MR. JUSTICE VAN DEVANTER delivered the opinion of the court.
Shanks sued the Railroad Company for damages resulting from personal injuries suffered through its negligence while he was in its employ, and rested his right to
In so far as its words are material here, the Employers' Liability Act declares that "every common carrier by railroad while engaging in commerce between any of the several States . .. shall be liable in damages to any person suffering injury while he is employed by such carrier in such commerce," if the injury results in whole or in part from the negligence of the carrier or of any of its officers, agents or employes. Thus it is essential to a right of recovery under the act not only that the carrier be engaged in interstate commerce at the time of the injury but also that the person suffering the injury be then employed by the carrier in such commerce. And so it results where the carrier is also engaged in intrastate commerce or in what is not commerce at all, that one who while employed therein by the carrier suffers injury through its negligence, or that of some of its officers, agents or employes, must look for redress to the laws of the State wherein the injury occurs, save where it results from the violation of some Federal statute, such as the Safety Appliance Acts.
The question for decision is, was Shanks at the time of the injury employed in interstate commerce within the meaning of the Employers' Liability Act? What his employment was on other occasions is immaterial, for, as before indicated, the act refers to the service being rendered when the injury was suffered.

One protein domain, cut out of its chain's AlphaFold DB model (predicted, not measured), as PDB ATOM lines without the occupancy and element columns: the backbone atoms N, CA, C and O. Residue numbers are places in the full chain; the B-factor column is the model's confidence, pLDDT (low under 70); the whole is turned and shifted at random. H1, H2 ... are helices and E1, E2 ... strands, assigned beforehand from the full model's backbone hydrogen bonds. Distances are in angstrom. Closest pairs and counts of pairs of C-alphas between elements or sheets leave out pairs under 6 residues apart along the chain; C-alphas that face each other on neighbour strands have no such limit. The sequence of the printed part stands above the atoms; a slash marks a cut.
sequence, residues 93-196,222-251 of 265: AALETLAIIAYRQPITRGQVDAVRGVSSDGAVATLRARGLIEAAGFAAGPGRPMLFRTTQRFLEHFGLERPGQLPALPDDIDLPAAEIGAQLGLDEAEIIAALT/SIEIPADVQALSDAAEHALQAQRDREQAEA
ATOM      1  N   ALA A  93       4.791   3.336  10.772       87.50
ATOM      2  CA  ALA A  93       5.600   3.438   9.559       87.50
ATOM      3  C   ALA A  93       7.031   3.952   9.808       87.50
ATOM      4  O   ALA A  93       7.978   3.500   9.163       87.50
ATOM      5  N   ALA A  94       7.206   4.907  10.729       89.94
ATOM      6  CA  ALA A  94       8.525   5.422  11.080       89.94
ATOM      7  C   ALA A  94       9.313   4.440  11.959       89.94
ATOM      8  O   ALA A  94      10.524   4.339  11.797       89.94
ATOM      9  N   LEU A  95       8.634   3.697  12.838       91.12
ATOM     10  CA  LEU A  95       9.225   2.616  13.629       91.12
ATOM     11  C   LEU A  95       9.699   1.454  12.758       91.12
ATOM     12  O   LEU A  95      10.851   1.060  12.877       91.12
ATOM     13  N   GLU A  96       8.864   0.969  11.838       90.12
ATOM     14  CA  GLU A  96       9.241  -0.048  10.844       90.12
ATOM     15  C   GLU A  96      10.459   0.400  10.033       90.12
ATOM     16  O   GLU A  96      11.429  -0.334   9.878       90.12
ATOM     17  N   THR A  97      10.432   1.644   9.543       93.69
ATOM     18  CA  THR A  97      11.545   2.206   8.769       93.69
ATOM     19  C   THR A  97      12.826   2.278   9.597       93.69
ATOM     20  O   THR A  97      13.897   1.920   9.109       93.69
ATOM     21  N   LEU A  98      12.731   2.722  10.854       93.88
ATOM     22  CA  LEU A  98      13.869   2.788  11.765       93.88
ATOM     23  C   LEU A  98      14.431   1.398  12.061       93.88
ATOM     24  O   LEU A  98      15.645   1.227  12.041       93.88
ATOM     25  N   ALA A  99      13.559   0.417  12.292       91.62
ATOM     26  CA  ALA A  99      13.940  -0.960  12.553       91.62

Having in mind the nature and usual course of the business to which the act relates and the evident purpose of Congress in adopting the act, we think it speaks of interstate commerce, not in a technical legal sense, but in a practical one better suited to the occasion (see Swift & Co. v. United States, 196 U.S. 375, 398), and that the true test of employment in such commerce in the sense intended is, was the employe at the time of the injury engaged in interstate transportation or in work so closely related to it as to be practically a part of it.
Applying this test, we have held that the requisite employment in interstate commerce exists where a car repairer is replacing a drawbar in a car then in use in such commerce, Walsh v. New York, New Haven & Hartford R.R., 223 U.S. 1; where a fireman is walking ahead of and piloting through several switches a locomotive which is to be attached to an interstate train and to assist in moving the same up a grade, Norfolk & Western Ry. v. Earnest,
Without departing from this test, we also have held that the requisite employment in interstate commerce does not exist where a member of a switching crew, whose general work extends to both interstate and intrastate traffic, is engaged in hauling a train or drag of cars, all loaded with intrastate freight, from one part of a city to another, Ill. Cent. R.R. v. Behrens, 233 U.S. 473, and where an employe in a colliery operated by a railroad company is mining coal intended to be used in the company's locomotives moving in interstate commerce, Del., Lack. & West. R.R. v. Yurkonis, 238 U.S. 439. In neither instance could the service indicated be said to be interstate transportation or so closely related to it as to be practically a part of it.
Coming to apply the test to the case in hand, it is plain that Shanks was not employed in interstate transportation,